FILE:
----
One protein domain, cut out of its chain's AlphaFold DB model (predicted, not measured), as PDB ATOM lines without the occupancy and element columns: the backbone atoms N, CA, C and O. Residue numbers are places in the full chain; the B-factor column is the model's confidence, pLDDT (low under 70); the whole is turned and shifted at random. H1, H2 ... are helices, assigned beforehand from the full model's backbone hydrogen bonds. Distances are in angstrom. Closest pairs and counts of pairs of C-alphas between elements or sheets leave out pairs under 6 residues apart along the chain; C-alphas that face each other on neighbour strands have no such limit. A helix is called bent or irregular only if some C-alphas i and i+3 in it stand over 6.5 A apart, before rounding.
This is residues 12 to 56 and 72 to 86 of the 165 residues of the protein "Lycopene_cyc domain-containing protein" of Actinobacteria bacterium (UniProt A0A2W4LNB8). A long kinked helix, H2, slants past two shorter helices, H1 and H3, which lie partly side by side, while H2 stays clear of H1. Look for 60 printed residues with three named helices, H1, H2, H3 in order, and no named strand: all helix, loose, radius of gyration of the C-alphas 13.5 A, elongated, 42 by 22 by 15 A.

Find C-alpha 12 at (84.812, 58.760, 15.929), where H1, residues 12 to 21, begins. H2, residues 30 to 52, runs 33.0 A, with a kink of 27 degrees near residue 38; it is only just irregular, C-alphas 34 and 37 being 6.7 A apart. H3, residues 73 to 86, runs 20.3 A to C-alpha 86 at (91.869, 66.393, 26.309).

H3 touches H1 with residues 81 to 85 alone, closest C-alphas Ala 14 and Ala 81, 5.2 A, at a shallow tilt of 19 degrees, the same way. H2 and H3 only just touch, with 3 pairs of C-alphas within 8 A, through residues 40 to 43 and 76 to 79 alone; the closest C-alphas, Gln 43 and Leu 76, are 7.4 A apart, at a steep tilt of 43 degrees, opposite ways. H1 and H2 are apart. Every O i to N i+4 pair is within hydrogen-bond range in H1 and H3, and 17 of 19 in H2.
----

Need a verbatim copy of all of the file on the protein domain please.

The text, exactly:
One protein domain, cut out of its chain's AlphaFold DB model (predicted, not measured), as PDB ATOM lines without the occupancy and element columns: the backbone atoms N, CA, C and O. Residue numbers are places in the full chain; the B-factor column is the model's confidence, pLDDT (low under 70); the whole is turned and shifted at random. H1, H2 ... are helices, assigned beforehand from the full model's backbone hydrogen bonds. Distances are in angstrom. Closest pairs and counts of pairs of C-alphas between elements or sheets leave out pairs under 6 residues apart along the chain; C-alphas that face each other on neighbour strands have no such limit. A helix is called bent or irregular only if some C-alphas i and i+3 in it stand over 6.5 A apart, before rounding.
This is residues 12 to 56 and 72 to 86 of the 165 residues of the protein "Lycopene_cyc domain-containing protein" of Actinobacteria bacterium (UniProt A0A2W4LNB8). A long kinked helix, H2, slants past two shorter helices, H1 and H3, which lie partly side by side, while H2 stays clear of H1. Look for 60 printed residues with three named helices, H1, H2, H3 in order, and no named strand: all helix, loose, radius of gyration of the C-alphas 13.5 A, elongated, 42 by 22 by 15 A.

Find C-alpha 12 at (84.812, 58.760, 15.929), where H1, residues 12 to 21, begins. H2, residues 30 to 52, runs 33.0 A, with a kink of 27 degrees near residue 38; it is only just irregular, C-alphas 34 and 37 being 6.7 A apart. H3, residues 73 to 86, runs 20.3 A to C-alpha 86 at (91.869, 66.393, 26.309).

H3 touches H1 with residues 81 to 85 alone, closest C-alphas Ala 14 and Ala 81, 5.2 A, at a shallow tilt of 19 degrees, the same way. H2 and H3 only just touch, with 3 pairs of C-alphas within 8 A, through residues 40 to 43 and 76 to 79 alone; the closest C-alphas, Gln 43 and Leu 76, are 7.4 A apart, at a steep tilt of 43 degrees, opposite ways. H1 and H2 are apart. Every O i to N i+4 pair is within hydrogen-bond range in H1 and H3, and 17 of 19 in H2.